The entire country is experiencing its fastest inflationary surge in nearly four decades. The prices for everyday goods, including food, have gotten more expensive – 6.3 percent more expensive than they were a year ago on average, according to the latest data.
Since wages aren't increasing in the same way, more Americans are having difficulty juggling all of their necessary monthly expenses. (Related: 'My shelves are bare': Biden's failure to control inflation is wrecking America's food banks.)
According to Feeding America, a nonprofit network of more than 200 food banks, hunger in the United States was at an all-time low before the Wuhan coronavirus (COVID-19) pandemic. The disastrous economic policies instituted because of the pandemic are likely to reverse the strides made over the years.
Earlier estimates for 2021 predict that as many as 42 million Americans, including 13 million children, will experience hunger as a result of the economic restrictions instituted during the pandemic.
"Inflation impacts families on a fixed budget," said Claudia Keller, CEO of Second Harvest Food Bank in Orange County, California. "For a family, the most fungible part of your budget, the part you can cut back on, is food."
According to Keller, the rising cost of food has also impacted Second Harvest's bottom line. This hurts the food bank's ability to provide food.
"Compounding that is our commitment to provide eggs, milk and protein, which are seeing some of the greatest impact from inflation," said Keller.
"People who had gotten out of the line are now coming back in," said Mike Manning, CEO and president of the Greater Baton Rouge Food Bank in Louisiana, a food bank that serves people in 11 parishes.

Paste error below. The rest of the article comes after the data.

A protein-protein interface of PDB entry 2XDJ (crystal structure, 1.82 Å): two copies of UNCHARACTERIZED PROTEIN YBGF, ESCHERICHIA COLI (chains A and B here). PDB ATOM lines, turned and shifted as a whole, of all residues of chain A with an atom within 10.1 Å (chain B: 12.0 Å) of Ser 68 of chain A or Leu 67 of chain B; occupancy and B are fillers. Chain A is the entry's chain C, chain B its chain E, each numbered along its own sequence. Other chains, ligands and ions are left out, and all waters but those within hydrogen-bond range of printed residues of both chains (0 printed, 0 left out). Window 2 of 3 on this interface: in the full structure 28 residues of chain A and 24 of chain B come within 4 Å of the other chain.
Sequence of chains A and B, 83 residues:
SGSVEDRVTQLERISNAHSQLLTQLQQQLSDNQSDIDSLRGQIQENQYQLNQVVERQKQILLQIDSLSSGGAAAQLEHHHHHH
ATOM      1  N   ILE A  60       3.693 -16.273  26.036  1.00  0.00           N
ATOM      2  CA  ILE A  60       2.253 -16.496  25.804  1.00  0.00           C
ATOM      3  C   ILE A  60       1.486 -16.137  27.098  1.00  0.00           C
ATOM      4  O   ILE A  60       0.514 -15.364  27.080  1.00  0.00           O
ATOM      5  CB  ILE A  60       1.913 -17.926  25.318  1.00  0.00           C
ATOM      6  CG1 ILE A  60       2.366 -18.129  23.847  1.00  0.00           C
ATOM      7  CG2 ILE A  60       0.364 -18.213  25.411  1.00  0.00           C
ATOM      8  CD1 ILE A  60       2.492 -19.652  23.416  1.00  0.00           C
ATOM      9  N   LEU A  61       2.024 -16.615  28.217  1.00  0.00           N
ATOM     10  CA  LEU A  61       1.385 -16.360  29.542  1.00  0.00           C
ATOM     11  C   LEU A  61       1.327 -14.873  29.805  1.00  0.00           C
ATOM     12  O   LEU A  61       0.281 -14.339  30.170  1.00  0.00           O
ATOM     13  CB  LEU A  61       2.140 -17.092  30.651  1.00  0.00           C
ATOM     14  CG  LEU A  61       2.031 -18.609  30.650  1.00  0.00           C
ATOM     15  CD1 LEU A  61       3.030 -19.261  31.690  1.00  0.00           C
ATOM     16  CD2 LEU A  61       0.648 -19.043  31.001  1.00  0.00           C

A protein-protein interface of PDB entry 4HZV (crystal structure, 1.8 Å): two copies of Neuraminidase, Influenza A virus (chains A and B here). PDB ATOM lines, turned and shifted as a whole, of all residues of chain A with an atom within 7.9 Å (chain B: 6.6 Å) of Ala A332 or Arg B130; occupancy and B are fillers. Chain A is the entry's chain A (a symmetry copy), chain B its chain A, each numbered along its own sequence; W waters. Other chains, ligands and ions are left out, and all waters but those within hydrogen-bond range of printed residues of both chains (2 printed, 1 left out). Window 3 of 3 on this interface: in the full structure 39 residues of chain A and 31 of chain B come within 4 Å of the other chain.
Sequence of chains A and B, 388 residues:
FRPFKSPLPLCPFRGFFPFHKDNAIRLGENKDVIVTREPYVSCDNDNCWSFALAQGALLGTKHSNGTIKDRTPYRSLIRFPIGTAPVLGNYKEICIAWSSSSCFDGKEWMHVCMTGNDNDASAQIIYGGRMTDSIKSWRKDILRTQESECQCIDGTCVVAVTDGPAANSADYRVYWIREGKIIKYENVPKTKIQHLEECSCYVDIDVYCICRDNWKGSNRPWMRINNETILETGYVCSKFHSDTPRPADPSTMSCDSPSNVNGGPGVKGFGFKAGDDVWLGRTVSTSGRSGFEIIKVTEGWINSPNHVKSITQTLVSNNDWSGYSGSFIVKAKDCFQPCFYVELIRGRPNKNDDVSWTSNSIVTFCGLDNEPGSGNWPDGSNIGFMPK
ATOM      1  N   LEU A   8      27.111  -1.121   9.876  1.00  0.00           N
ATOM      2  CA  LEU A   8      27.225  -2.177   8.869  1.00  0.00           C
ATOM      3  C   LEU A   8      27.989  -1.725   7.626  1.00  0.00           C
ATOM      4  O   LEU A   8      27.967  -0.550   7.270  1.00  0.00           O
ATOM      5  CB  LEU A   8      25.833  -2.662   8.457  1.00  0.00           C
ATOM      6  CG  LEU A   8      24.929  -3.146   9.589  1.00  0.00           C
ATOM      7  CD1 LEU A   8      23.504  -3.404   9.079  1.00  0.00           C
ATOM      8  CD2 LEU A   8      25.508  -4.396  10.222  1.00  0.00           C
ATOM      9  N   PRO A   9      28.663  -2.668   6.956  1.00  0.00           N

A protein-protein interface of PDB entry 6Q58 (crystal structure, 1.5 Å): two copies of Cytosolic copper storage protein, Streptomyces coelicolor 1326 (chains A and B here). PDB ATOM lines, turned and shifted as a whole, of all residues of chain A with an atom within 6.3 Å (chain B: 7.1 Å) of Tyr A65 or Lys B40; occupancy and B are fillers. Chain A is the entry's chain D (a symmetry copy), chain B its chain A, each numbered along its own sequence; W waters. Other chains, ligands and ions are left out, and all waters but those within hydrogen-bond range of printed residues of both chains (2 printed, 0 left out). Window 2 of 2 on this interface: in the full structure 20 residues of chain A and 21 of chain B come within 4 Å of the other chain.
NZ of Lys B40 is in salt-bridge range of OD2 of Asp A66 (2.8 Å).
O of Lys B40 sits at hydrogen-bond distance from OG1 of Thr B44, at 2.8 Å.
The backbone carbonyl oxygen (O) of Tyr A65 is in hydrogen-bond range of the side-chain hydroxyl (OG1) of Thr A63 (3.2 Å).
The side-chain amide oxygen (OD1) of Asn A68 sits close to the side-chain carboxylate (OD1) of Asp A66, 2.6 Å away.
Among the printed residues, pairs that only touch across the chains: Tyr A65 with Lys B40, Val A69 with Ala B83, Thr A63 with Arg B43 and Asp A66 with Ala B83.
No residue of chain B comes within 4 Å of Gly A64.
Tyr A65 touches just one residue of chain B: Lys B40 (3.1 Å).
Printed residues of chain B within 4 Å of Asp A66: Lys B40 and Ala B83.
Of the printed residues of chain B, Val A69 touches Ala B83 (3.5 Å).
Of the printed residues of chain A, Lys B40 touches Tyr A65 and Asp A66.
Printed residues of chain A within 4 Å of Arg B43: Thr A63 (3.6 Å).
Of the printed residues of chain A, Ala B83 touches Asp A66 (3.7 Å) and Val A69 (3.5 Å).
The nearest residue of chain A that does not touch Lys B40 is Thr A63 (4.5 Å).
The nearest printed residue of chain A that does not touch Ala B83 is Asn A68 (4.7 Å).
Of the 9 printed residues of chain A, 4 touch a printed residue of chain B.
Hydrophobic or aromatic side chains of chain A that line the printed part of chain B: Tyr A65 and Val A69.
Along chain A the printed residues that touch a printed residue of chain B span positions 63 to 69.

Manning pointed out that the rising price of gas has affected many families in the areas the food bank serves. It has become especially difficult for lower and middle class families who spend a larger share of their monthly income on gas. "It's affecting their ability to put food on the table."
"COVID has put many more people into our food lines, many who'd never been in a food line before," said Keller. "As we come back, there's a mix of people still in precarious situations."
Congress is expected to give around $2 billion to emergency food assistance programs this year. Feeding America wants the federal government to give $900 million more to provide for the increased number of Americans seeking aid from food banks.
Vincent James, CEO of Dare to Care, which provides food for people dealing with food insecurity in Kentuckiana, said it now has to serve 175,000 more people – a 20 percent increase compared to pre-pandemic levels.
"At one time prior to the pandemic, we were able to purchase food well below retail cost," said James. "But because of the supply chain issues and inflation, now it's close to retail purchasing. So, that means we're now having less product go out for the same dollar amount that we had budgeted for."
The Laguna Food Pantry in Laguna Beach, California, provides free food in "this charming little grocery-store type setting," according to executive director Anne Belyea. Before the pandemic, it would cater to roughly 80 to 100 people a week. That number has since risen to about 150 people each day.
In 2019, the pantry provided the city with 23,000 grocery pickups. That number has since doubled to 43,000 in 2021.
Many of these food banks are also struggling to find enough volunteers to prepare and hand out food. Eric Saunders, executive director of New Hope Ministries, a Christian social service organization in Pennsylvania, is struggling with volunteer and staffing shortages.
"I think we're down by sometimes as much as 30 to 50 percent the number of volunteers we had pre-pandemic," said Saunders, who is also struggling to fill New Hope's paid positions. Before the labor shortages, he would receive dozens of applications for each job opening. Now, he said he is lucky to get 10.
Belyea noted that many of her former volunteers and sponsors are now the people falling in line to receive food from her pantry.
"We hear over and over, people who donated their time, donated their money, and now they're in that line," said Belyea. "People have said, 'I've driven by, I've driven by and I couldn't stop. It's because of my children that I finally did.'"
Listen to this episode of the "Health Ranger Report," a podcast by Mike Adams, the Health Ranger, as he talks about how the coming food scarcity can be used as an opportunity to awaken millions.
Learn more about the surge in food prices that are affecting millions of Americans at Inflation.news.